In this specific case, the problem could be easily fixed by only offering the task "bring object" when an object was actually learned beforehand (e.g., the task could be greyed out in the MMUI).
The user interface on the tablet computer (MMUI) incorporated multiple external programs (e.g., Flash games, speech recognition, and the fitness functionality).
The behavior coordination communicates with the MMUI in a way that does not provide immediate feedback over the same channels of communication.
MMUI developers need very specific guidelines--preferably ones based on empirical evidence--to assist them in designing and implementing such interfaces.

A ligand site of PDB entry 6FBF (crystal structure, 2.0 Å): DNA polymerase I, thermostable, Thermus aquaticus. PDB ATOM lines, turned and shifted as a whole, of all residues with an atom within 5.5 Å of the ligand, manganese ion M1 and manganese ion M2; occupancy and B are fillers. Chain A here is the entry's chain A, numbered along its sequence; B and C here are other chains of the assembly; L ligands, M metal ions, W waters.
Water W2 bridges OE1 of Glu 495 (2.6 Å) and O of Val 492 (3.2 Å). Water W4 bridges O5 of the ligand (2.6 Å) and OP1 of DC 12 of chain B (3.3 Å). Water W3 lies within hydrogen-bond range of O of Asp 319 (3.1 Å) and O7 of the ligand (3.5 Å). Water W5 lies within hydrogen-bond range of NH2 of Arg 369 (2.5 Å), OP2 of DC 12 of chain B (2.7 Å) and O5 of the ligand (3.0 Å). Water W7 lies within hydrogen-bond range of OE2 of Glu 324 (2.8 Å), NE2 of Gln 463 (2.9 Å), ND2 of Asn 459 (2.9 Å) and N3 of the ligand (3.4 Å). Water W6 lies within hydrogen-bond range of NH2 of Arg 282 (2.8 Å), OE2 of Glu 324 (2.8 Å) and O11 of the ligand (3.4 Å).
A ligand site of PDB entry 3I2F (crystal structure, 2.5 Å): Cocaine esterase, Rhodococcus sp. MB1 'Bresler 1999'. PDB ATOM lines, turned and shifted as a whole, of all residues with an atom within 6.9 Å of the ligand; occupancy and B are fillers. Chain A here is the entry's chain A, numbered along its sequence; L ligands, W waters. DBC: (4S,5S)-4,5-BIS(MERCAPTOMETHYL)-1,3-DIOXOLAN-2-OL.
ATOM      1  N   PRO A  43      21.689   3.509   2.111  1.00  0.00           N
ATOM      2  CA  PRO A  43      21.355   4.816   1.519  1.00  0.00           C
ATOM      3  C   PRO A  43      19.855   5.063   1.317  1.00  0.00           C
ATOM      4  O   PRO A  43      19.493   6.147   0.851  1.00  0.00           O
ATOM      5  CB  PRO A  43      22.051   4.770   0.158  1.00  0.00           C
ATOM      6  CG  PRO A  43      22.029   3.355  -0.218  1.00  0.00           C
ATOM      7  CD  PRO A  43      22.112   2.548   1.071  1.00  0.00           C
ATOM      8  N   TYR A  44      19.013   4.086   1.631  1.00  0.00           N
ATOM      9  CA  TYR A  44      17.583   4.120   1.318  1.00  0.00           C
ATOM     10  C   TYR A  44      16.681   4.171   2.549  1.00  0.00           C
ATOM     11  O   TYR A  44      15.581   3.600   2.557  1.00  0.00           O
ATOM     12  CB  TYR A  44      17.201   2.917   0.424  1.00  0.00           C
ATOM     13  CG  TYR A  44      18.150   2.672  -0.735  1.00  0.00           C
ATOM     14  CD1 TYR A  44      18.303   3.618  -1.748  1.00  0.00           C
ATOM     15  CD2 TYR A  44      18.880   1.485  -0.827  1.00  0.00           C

Now, with the ubiquity of smartphones, wearables, and other mobile devices with screens (some of them small), designers are faced with creating user interfaces that merge GUIs and VUIs into multimodal user interfaces (MMUIs).
And for developers, the overarching goal should be to create MMUIs that are easy to learn--and easy (and safe) to use.
There is an art and science for designing a MMUI for a service, its transactions, tasks, and operations.
However, the road to a mobile wallet will only move forward through ongoing testing of MMUI prototypes to identify strengths, mitigate confusion, and seamlessly direct the user back on the success path.
To support a natural MMUI, designers create user interfaces that use either speech or keypad input for different tasks.
This new style of user interface, the MMUI, will be a combination of GUI and VUI.